ATHENS – This time last year, Nick Chubb was just a luxury item for Georgia’s item. He was also grouped with fellow tailback Sony Michel, as in, to paraphrase most commentary, Behind Todd Gurley and those other veterans, Georgia also has those two freshmen, Chubb and Michel.

When Georgia began preseason practice on Tuesday, it had long since been Chubb’s show.

There are basically three tiers to Georgia’s tailbacks: Chubb (the unquestioned starter), then Michel and Keith Marshall (the next men up), then Brendan Douglas and A.J. Turman (good options in case of injury).

The question going forward is whether the gap between the first and second tier will close, at least in terms of carries. Will Marshall and Michel prove healthy enough to force their way into the lineup? And how much rest will Chubb need?

“If all goes well, I think we have more backs carrying the load, and a great passing game,” Chubb said before Tuesday’s practice. “So I don’t know how many carries I’ll get, but whatever I’ll get it’ll be the best for the team, and the coaches will be in charge of that. So it’s up to them.”

Three times last year Chubb carried it 30-plus times. Could he do that again, or do his legs need the rest?

“If I have to do it, I’ll do it,” Chubb said.

Perhaps this will change, but right now there’s a lack of emphasis on Chubb’s workload. Last year, entering Gurley’s junior year, the coaches talked openly about needing to space out Gurley’s carries and keep him fresh. That was accomplished early in the season, thanks to Chubb’s emergence, but soon Chubb was almost alone, thanks to Marshall and Michel’s injuries and Gurley’s suspension and then injury.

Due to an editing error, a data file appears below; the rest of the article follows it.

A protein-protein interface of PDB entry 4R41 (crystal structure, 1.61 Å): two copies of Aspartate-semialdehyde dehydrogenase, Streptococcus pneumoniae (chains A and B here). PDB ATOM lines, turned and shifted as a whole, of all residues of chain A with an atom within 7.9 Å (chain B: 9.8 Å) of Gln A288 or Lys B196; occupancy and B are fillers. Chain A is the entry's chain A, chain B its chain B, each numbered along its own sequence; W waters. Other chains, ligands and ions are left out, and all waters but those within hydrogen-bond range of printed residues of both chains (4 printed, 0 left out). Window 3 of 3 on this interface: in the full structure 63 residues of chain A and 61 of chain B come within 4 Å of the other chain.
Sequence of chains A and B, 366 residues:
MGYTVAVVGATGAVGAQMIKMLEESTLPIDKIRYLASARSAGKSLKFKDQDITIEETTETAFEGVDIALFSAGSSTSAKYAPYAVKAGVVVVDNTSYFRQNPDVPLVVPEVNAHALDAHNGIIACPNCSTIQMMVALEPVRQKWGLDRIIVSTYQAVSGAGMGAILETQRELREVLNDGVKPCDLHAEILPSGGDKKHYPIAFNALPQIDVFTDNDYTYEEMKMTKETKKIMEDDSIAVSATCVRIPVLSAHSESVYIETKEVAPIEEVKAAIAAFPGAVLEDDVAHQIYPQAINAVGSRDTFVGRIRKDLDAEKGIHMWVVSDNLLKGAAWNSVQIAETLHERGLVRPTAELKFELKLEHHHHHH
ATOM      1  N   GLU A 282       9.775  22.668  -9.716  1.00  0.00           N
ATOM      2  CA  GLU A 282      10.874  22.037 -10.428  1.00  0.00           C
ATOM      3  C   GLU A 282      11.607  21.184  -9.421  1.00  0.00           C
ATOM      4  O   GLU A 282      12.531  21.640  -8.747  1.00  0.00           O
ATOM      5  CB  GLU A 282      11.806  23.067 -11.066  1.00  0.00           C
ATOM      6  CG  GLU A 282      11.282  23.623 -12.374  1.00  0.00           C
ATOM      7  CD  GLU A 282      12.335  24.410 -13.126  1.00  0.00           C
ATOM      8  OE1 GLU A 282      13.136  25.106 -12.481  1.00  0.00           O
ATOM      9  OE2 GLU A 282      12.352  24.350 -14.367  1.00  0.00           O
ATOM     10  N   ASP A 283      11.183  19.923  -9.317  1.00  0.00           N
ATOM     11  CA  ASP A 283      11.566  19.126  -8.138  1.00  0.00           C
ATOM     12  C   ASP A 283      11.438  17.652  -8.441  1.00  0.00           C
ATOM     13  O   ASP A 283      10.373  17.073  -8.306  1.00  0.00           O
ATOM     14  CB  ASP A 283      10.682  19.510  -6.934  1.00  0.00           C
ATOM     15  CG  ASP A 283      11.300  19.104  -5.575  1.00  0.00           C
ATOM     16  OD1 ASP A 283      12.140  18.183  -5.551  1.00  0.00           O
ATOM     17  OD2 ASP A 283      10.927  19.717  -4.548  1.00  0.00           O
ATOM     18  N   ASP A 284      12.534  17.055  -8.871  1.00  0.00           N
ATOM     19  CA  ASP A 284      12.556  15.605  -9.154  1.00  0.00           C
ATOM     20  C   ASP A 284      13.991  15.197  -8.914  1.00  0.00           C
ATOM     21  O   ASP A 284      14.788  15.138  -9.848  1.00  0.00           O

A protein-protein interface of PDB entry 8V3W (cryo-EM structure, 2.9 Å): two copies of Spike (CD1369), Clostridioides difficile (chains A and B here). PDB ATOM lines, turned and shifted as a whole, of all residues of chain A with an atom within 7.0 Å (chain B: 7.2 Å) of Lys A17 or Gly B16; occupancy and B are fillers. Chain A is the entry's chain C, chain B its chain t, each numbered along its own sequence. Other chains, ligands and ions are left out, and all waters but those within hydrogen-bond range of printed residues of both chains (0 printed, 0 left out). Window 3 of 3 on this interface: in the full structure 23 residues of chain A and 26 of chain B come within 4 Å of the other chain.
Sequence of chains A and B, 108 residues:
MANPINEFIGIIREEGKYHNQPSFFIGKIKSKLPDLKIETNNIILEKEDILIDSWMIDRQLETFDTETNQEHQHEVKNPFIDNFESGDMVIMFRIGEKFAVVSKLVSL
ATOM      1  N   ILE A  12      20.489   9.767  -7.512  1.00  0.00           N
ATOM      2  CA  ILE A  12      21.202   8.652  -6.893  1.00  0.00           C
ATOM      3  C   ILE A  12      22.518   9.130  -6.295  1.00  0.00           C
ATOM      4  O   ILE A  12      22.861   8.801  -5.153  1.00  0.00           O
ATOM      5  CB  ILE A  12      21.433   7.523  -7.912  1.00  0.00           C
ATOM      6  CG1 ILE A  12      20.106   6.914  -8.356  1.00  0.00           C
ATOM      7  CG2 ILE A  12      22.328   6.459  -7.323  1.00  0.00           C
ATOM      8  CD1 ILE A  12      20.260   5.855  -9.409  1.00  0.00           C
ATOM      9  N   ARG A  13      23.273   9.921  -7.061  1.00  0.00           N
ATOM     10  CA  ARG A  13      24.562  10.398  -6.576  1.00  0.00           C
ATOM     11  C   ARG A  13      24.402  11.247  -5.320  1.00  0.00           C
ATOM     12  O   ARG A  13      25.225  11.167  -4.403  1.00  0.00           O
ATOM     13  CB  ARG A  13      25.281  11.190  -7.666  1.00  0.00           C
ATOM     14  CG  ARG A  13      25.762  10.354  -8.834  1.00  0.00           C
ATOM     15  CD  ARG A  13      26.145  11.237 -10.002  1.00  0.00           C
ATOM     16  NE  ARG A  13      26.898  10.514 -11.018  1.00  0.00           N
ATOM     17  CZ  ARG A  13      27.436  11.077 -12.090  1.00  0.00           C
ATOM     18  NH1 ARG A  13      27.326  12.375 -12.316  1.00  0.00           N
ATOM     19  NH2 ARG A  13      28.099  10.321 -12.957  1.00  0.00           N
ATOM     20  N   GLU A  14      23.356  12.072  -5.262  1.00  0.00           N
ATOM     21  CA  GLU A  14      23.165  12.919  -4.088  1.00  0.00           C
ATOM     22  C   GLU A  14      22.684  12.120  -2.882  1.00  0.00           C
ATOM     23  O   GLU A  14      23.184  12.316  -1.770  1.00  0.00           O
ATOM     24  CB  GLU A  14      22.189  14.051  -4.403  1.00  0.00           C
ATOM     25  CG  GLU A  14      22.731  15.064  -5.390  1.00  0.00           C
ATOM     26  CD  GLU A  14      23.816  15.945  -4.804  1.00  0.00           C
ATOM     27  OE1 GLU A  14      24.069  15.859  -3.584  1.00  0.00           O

It didn’t seem to matter. Chubb finished 17th in the nation last year with 1,547 yards, but only two ahead of him had less rush attempts (Marshall’s Devon Johnson and Toledo’s Kareem Hunt), and of the rest everyone had at least 32 more rush attempts.

“I knew the kid was pretty good. I didn’t realize the kind of stamina he had,” coach Mark Richt said Tuesday. “I thought he would be mentally and physically tough because of the program he came out of. But to carry the ball as many times as he did more by need than by design, he was able to handle it. He was able to stay pretty healthy throughout.”

Then Richt went on to mention the smaller things they’re focusing on with Chubb: Route running, pass protection, not fumbling. What Richt didn’t mention was a need to get him rest.

That doesn’t mean Chubb will be the workhorse. But this season, unlike last year, it seems the starter’s carries will depend more on the health of those behind him. Michel’s problem was his shoulder last year, so he should be back to where he was.

The linchpin is Marshall, and whether he’s really, truly back to his pre-ACL form.

“He looks great,” Chubb said. “I don’t know how he looked in practice his freshman year. But I know sophomore year he didn’t look like he was 100 percent. But now he’s looking very good.”